Q In your column, you have mentioned crate/cage training for dogs. How does one go about training a dog to accept a crate?
A Ideally, a puppy should be trained to a crate from the moment it is brought home. The crate should be large enough so that the dog can stand up, turn around and lie down comfortably. Do not buy too large a crate because if it is too commodious, the puppy may be tempted to use part of its floor to eliminate. This may mean that you will have to buy at least two or more crates as the puppy grows.
It is important to make the dog feel totally comfortable in its surroundings, coming to view the crate as a safe haven. So make the crate as appealing as possible with a comfortable bed, toys, food and water. Initially, you should tempt your dog into the crate with a few treats so the dog associates the crate with rewards, rather than punishment. Place the crate in an area of activity such as the kitchen or hall so the dog still feels like part of the family. Putting the crate in the basement or laundry room makes the dog feel isolated, and in nervous dogs this may lead to separation anxiety.
A crate is a valuable tool for house training because dogs customarily do not eliminate where they sleep or eat. Crates help teach which parts of the home are off limits and prevent the destructive chewing of furniture, shoes, etc., when the dog is home alone. Crating your dog at night and when you are out controls any antisocial behavior before it becomes a habit.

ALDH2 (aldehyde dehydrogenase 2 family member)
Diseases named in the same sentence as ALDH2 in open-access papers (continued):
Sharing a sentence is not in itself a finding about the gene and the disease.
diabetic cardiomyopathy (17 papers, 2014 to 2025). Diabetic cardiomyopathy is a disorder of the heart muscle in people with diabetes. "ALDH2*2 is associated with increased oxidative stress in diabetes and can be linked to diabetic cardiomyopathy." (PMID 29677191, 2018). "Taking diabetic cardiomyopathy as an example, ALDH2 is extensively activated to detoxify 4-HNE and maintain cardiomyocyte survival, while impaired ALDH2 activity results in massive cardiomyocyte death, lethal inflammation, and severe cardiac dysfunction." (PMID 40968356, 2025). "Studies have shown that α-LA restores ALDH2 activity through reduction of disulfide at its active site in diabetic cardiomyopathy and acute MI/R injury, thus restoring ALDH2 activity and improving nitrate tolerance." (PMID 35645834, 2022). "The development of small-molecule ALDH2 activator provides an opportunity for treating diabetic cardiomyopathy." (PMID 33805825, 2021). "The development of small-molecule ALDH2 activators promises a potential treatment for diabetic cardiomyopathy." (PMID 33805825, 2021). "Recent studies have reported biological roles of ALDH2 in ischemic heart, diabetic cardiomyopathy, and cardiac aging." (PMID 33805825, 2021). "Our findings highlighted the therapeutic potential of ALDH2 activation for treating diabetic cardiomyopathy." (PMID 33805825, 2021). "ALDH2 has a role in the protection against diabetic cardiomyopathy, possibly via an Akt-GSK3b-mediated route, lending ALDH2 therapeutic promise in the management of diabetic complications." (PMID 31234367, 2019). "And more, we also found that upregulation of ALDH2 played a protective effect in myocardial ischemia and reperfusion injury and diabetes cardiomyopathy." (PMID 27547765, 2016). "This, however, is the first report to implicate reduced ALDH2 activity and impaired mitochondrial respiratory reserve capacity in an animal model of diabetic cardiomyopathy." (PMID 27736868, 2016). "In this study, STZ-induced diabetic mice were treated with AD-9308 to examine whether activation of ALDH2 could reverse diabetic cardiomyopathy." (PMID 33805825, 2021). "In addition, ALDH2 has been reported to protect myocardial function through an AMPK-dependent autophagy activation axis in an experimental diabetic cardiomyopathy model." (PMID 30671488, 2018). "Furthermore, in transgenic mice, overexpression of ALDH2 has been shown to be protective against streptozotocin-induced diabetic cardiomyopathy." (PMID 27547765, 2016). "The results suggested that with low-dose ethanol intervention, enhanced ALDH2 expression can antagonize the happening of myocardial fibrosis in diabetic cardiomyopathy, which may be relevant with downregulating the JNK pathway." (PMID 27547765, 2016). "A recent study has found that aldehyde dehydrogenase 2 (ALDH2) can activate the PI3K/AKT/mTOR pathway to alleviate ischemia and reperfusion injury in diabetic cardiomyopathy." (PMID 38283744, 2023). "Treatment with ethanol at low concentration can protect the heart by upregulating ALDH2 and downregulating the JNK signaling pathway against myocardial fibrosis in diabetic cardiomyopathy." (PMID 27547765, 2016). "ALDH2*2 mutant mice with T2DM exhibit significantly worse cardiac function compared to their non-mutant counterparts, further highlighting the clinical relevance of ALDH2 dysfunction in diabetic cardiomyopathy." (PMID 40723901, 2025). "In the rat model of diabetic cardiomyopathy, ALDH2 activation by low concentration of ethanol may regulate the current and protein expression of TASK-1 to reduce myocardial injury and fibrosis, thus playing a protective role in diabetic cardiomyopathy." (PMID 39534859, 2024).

When training an adult dog to use a crate, encourage the adult dog into the crate with a favorite toy or treat, thus reinforcing the idea that the crate is a good place to be. Initially feeding an adult dog in the crate will encourage it to think of it as home. On the first few days, put your dog in the crate only for 10 minutes or so, gradually increasing the time as it becomes more used to the situation. Some dogs will bark when first crated but stop when they get used to the idea. Continue to use the crate even when you are home so the dog does not associate the crate with being abandoned. Some dogs and especially puppies become used to the crate in a few days, while other dogs may take a few weeks. Always remove the dog's collar before crating, especially if it has ID tags, so there is no risk of the tags catching in the bars. Do not use the crate for punishment, or else your dog will come to dislike it rather than view it as its den. Most dogs regard their crate as a place of refuge and will retreat to it when they are tired or stressed. Limit the amount of time your dog remains actually shut in the crate. Adult dogs should be limited to eight hours at a stretch, while puppies should be let out every three to four hours because they lack the muscle tone to control their bladder longer.
Occasionally, dogs suffer panic attacks when first crated, so do not leave the dog alone until you are sure that the dog is content.
For dogs that bark at night, covering the crate with a blanket helps to remove distractions. Some owners have two crates: one in the living area and one in the bedroom. Just crating a dog is not the total answer; acceptable behavior still must be taught. Each dog is different, and it is important to figure out what works for each dog.
If a problem teaching a dog to use a crate arises, it is not the fault of the dog or the crate, but of the owner.